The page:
In Retirement Savings and Spending 3, the third of our annual participant surveys, T. Rowe Price examines the attitudes and behaviors of 401(k) plan participants to provide insights for plan sponsors and their advisors. One important finding in the 2017 study shows that participants’ multiple, conflicting financial priorities demonstrate the need for financial wellness strategies.
Respondents to our survey, all 401(k) plan participants, showed a surprising number of financial objectives. When prompted with 16 specific objectives, the majority indicated that 14 of them were either “major” or “minor” objectives. Only two were labeled “not an objective” for the majority of respondents—saving to purchase a home and saving to start a business. However, both objectives were high priorities for a significant number of millennials.
Progress and Conflicts
So how are they doing? With so many priorities, it’s not surprising that participants report mixed results. What’s particularly interesting is that the highest priority objectives aren’t the ones with the most progress. Saving for retirement is a major or minor objective for 94% of respondents, yet only 40% report a great deal of progress, and as many as 18% report not very much or practically no progress. Similarly, while 82% of respondents said reducing debt and 88% said saving for emergencies are major or minor objectives, 23% report making little to no progress on debt reduction, and 28% say they’ve made not very much or practically no progress on emergency savings.
Symptoms of Financial Stress
While it’s encouraging that most respondents say that having financial peace of mind is a major or minor objective, and 82% report making progress toward that goal, our study uncovered some troubling symptoms of financial stress. Nearly a quarter of respondents (24%) have taken loans or withdrawals from qualified plans and 31% of those with household debt other than first mortgages report that debt to be more than $50,000. Average debt is $72,000, up from $57,000 in 2015. And nearly half indicate that in a financial emergency, they’d turn to credit cards to cover financial needs, presumably because they don’t have emergency savings.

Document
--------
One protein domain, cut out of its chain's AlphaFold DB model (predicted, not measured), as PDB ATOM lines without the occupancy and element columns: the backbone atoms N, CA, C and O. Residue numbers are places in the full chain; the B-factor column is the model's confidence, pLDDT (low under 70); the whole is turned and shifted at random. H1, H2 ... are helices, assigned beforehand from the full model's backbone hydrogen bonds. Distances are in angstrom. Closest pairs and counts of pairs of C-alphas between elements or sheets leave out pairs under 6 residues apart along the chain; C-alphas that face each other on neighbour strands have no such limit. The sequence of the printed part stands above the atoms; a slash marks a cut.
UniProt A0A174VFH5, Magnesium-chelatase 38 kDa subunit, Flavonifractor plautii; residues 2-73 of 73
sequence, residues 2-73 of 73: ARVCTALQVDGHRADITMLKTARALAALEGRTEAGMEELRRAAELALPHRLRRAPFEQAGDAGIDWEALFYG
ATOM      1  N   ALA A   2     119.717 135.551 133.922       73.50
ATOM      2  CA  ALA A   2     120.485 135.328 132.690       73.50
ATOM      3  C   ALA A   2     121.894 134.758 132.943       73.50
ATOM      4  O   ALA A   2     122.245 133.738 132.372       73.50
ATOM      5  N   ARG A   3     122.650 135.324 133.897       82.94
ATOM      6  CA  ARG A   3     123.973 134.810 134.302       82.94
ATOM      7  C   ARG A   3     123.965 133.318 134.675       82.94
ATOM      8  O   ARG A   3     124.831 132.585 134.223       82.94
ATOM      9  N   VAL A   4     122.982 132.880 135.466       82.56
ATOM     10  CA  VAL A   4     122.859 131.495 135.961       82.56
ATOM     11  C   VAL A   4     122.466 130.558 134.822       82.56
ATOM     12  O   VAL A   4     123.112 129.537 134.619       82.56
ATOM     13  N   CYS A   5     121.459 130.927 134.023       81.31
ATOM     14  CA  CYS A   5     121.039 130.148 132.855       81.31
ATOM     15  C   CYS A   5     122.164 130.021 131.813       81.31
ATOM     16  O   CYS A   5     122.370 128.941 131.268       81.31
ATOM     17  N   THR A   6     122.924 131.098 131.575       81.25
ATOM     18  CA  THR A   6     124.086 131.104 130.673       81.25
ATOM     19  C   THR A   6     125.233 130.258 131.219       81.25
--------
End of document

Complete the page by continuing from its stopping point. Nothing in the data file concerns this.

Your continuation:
Prescription for Wellness
Our survey found that some respondents are making greater progress on lower-priority goals. For participants who value financial wellness, some triage might be in order. We believe that achieving financial wellness requires concentrating on the fundamentals—proper budgeting, debt elimination, and emergency savings—in order to have the means to prioritize saving for longer-term goals, such as retirement.
For participants who are experiencing financial stress, eliminating underlying causes of the stress, such as debt or over-spending, can help them build a stronger foundation for long-term wellness. Participants who have a financial foundation may need help to stay on track and make periodic adjustments.
Actions for Sponsors and Advisors
For employers, a workforce free of financial stress is an important goal. The retirement plan—with a strong provider, a robust communications strategy, and powerful tools—is often the best way to address financial wellness. For some plan sponsors, this may mean rethinking how you measure a plan’s success. For example, a good measure might be the attendance at a budgeting seminar. A great measure, on the other hand, would be attendance by those with outstanding plan loans. Plan sponsors are encouraged to work with their provider and advisor to align plan’s objectives and communication strategies with financial wellness goals.
For advisors who work directly with individuals, the right prescription is a solid financial foundation based on reducing debt, managing income via sound budgeting, and saving for short- and long-term objectives. Different approaches are needed for different types of clients. The financially healthy need guidance on investment choices and staying on track, while unhealthy need help with financial basics, such as budget prioritizing. Then there are clients who think they’re healthy but have hidden ailments, such as excessive debt alongside high account balances or inappropriate investment choices. These concerns can be uncovered as the relationship deepens and the client develops increased trust for the advisor.
About the Study
T. Rowe Price engaged Brightwork Partners to conduct a national study of 3,022 adults aged 18 and older who have never retired and are currently contributing to a 401(k) plan or eligible to contribute and have a balance of at least $1,000. The online survey was conducted from March 3–14, 2017.
For more information on these and other findings from Retirement Savings and Spending 3, please contact your T. Rowe Price representative.
T. Rowe Price Investment Services, Inc.